When you eat an arepa like Dona Berta’s arepas, it’s as if you were eating at your grandmother’s. It’s a direct reference to emotion, to nostalgia.
Did I ever tell you about the time a Caribbean fruit smoothie revived my soul?
Ok so I had a nervous breakdown in the late 90s, dropped out of college and came back home a hot mess. My mother took me to Trinidad, her birthplace, for a change of scenery and I was still pretty miserable for most of it but there was something that happened to me there that even in the midst of my fragmented existential inner torment I could not deny. And it stays with me to this day. I can never forget it.
My mom had a friend in Trinidad who made fruit smoothies from the patio of his house, a bright colored wooden house with a yard that brimmed with abundant fruit trees. All of the fruits and ingredients who used were locally sourced from the island. I remember going there with my mom and another friend of hers to get a few tall frosty blended fruit drinks before we got in a car to drive to the beach. Somewhat just as determined to remain as miserable as I actually was, I took the drink in my hand with no sense of gratitude and then I took a sip and my insides were dancing frantically against the will of depression. The taste was so joyful, so pure, innocent, open, unapologetically present and delicious.
These were not just flavors. This was the taste of something connected to spirit, something I would never taste again, something that could not be duplicated, the edibility of hope and life itself. I felt high and yet I was stubborn and inclined to stuff it down because it just didn’t go along with the heaviness that permeated my being at the time. But I felt it like a bolt of lightening and I know that drink made me want to live again. Taste made me want to live again. The seed was planted. Ridiculous? Maybe. But the reasons that truly let us know we’re alive don’t have to make sense to anyone else.
Watching Street Food: Latin on Netflix with my husband this weekend, we both had deeply emotional reactions to the incredibly human profiles of selected street food cooks and chefs in Latin America. The second episode literally had us in tears. The stories are told straight from the mouths of poor working class provincial people, most of them women. The ways in which the culture and history of Latin and Afro Caribbean (with varying fusions via colonization) cooking passed were down to them over time changing and shaping the direction of their lives are nothing short of inspirational and motivational. Some have carts, market place and fair stalls; others use the side yards in their homes to serve people who come from all over the world in droves to eat their food.
Street food is food made my someone’s Tio, Tante, Auntie, Nana, food they made for for their own families which by providence or circumstance both serendipitous and painful, made their way into a larger market usually for the purpose of survival, renewal and expression of spirit and the fulfillment of a deep and urgent calling to serve. If I could do anything with my entire being to make a living that made me smile the way Dona Susana smiles in episode 2, I would never work again a day in my life.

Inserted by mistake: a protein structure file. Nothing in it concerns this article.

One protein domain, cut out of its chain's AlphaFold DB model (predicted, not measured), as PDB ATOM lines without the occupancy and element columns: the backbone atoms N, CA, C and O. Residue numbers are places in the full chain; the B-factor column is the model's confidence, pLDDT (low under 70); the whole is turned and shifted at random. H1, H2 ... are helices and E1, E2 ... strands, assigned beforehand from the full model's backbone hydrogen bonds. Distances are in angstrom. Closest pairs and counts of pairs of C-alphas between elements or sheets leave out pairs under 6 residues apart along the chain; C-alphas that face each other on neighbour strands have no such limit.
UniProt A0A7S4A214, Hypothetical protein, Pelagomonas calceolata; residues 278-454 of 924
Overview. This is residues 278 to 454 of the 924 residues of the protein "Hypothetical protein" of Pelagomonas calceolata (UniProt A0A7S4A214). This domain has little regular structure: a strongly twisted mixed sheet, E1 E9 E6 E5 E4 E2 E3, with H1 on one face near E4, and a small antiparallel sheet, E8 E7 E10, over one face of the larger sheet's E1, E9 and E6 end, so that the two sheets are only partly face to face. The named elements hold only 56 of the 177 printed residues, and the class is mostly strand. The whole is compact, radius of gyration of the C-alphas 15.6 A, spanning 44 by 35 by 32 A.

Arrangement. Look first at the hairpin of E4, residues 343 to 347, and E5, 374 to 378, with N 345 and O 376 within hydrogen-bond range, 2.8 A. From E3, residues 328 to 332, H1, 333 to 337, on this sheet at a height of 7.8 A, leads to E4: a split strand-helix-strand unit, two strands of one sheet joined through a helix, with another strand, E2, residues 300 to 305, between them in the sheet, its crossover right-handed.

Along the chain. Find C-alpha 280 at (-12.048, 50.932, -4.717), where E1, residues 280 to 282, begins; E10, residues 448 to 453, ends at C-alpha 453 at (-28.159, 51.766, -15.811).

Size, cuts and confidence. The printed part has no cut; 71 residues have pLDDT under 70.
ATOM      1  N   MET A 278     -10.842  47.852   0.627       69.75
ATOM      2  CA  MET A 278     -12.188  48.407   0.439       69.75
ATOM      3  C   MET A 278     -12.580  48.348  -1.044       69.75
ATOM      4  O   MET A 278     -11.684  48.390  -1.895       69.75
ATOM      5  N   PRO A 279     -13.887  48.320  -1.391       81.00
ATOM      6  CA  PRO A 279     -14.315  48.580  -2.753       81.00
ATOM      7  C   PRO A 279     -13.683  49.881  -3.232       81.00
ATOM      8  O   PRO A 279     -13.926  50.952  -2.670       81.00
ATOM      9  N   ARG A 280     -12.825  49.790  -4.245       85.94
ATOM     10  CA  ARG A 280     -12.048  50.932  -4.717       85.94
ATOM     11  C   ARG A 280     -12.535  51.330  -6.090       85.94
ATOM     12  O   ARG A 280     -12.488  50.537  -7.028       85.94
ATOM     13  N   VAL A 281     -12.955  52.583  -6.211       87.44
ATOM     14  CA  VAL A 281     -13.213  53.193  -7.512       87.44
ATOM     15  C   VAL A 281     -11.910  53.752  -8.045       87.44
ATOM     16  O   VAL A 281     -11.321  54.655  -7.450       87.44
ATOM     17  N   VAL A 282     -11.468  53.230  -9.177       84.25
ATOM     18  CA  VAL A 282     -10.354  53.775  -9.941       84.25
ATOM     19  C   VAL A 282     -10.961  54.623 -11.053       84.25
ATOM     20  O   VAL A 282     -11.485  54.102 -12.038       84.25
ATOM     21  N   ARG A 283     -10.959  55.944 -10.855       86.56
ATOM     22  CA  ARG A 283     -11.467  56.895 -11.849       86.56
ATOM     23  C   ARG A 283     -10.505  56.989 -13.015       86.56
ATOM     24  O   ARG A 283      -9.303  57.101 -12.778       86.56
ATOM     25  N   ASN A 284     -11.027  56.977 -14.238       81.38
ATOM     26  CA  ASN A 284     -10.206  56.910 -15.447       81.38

There is this theme that runs throughout the series of people coming to the small remote locations in Brazil and San Salvador and the coast promising the streets cooks fame and money if they bring their business to Europe or America. No one takes them up on the offers. Dona Susana needs to stay close to the healing waters of Yemenja, which surround her seaside home. For her it is not about being famous or having more than she needs, but about knowing that a change of location is also a shift in spirit and energy which changes the process and the chemistry of food, not to mention being removed from the sources of local and cultural food that cannot be found anywhere else. There are all sorts of structural, cultural and systemic dynamics that go into creating the alchemy that produces the “emotion and nostalgia” of good street food; the air, the sunlight, the earth, the ecology, the economy, the people, the traditions.
While watching the series, my husband and I started musing about the great food we’ve had during our travels to Caribbean islands. On our honeymoon to St. Thomas in particular there was a food van we frequented often. The man who owned it made delicious fish patties and soul stirring passion fruit juice. Much like my experience with the fruit smoothie in Trinidad, this food experience is stored in my emotional DNA as so much more than just a taste experience. . We loved these experiences so much that we bought a bunch of patties to take home with us in the states as well as a few mango stowaways. LOL!!
They didn’t taste quite the same in our Harlem apartment.
I’ve been on vacation from work for the past week and trust me, there is no real vacation in a pandemic. There’s the fantasy land that you’re able to escape into if you’re lucky and then there’s reality. It’s not healthy to get pulled too far in any one direction but don’t I try not to judge myself to harshly either way. We need some “reality.” We need repetitive views of Hamilton. We need to rein in our online spending. LOL!! And we need to be able to “travel in place” to learn about other people and cultures using whatever entry points inspire us to be open and allow new things in to expand ourselves.
I love to eat but I have not dined out once since the pandemic began. Fortunately I have a husband who not only cooks a lot (and would love me to cook more. LOL!) but also genuinely loves to cook. The energy of love in cooking is part of what matters most. You can’t mass produce that. You have to come to the place it was created in to experience it.